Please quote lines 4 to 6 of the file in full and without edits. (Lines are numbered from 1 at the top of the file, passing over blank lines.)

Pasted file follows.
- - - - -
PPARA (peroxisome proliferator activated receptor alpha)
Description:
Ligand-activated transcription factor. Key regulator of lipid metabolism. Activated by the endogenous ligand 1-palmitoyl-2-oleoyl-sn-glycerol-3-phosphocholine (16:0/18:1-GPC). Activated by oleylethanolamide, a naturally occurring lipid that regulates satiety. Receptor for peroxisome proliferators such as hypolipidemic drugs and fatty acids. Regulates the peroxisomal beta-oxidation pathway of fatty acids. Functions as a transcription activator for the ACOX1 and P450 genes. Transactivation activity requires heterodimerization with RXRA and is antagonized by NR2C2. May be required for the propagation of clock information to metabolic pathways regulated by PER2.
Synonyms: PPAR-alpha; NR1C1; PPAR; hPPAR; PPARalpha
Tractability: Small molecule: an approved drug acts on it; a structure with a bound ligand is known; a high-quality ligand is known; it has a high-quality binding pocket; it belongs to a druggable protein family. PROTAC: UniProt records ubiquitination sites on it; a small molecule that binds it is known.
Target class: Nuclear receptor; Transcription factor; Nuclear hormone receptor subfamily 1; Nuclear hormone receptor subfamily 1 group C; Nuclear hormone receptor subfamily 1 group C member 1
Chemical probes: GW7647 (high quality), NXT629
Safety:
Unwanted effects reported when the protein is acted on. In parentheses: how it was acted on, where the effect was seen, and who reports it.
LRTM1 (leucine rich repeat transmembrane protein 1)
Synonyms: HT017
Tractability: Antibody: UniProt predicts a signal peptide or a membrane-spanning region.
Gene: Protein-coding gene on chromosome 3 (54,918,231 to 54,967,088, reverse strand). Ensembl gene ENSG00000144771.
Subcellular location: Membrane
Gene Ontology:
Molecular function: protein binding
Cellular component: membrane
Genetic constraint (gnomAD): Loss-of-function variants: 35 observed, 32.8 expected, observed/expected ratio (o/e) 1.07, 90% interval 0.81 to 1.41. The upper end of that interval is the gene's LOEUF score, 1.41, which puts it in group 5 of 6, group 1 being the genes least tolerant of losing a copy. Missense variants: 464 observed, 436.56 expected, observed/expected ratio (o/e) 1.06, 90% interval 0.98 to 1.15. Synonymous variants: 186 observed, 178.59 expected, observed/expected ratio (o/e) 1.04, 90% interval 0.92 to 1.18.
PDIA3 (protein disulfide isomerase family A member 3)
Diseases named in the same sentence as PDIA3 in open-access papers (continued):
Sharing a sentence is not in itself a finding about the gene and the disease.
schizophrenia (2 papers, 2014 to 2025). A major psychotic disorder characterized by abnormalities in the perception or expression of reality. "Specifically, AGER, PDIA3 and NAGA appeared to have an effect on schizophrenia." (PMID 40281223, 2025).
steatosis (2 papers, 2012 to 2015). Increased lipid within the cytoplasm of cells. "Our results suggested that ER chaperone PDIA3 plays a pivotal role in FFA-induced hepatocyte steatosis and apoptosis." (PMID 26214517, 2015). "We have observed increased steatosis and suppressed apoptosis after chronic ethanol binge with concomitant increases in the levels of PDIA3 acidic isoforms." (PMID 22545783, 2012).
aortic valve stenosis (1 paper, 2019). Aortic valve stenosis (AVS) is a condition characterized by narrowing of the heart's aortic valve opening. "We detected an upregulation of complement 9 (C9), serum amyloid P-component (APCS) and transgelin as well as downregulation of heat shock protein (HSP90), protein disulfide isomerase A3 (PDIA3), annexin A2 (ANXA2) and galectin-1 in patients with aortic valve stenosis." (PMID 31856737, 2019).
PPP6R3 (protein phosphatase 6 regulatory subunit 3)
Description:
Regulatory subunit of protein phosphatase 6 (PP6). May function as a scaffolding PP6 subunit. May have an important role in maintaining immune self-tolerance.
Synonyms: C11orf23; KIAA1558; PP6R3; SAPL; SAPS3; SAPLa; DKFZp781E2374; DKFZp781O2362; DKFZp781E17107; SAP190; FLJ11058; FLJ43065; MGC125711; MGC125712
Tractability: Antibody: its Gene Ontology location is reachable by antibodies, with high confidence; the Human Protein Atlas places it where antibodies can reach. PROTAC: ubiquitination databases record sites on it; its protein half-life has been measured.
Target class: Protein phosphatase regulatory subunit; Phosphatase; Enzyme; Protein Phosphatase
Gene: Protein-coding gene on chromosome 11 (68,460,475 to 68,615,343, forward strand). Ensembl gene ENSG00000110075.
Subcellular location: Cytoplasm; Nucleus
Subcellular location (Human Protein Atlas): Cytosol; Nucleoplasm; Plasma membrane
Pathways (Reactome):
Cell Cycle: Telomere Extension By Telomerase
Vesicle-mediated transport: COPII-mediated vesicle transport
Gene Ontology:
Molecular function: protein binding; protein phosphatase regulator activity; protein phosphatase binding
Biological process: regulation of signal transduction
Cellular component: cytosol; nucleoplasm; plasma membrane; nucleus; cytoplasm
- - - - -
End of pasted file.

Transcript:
Synonyms: PPAR-alpha; NR1C1; PPAR; hPPAR; PPARalpha
Tractability: Small molecule: an approved drug acts on it; a structure with a bound ligand is known; a high-quality ligand is known; it has a high-quality binding pocket; it belongs to a druggable protein family. PROTAC: UniProt records ubiquitination sites on it; a small molecule that binds it is known.
Target class: Nuclear receptor; Transcription factor; Nuclear hormone receptor subfamily 1; Nuclear hormone receptor subfamily 1 group C; Nuclear hormone receptor subfamily 1 group C member 1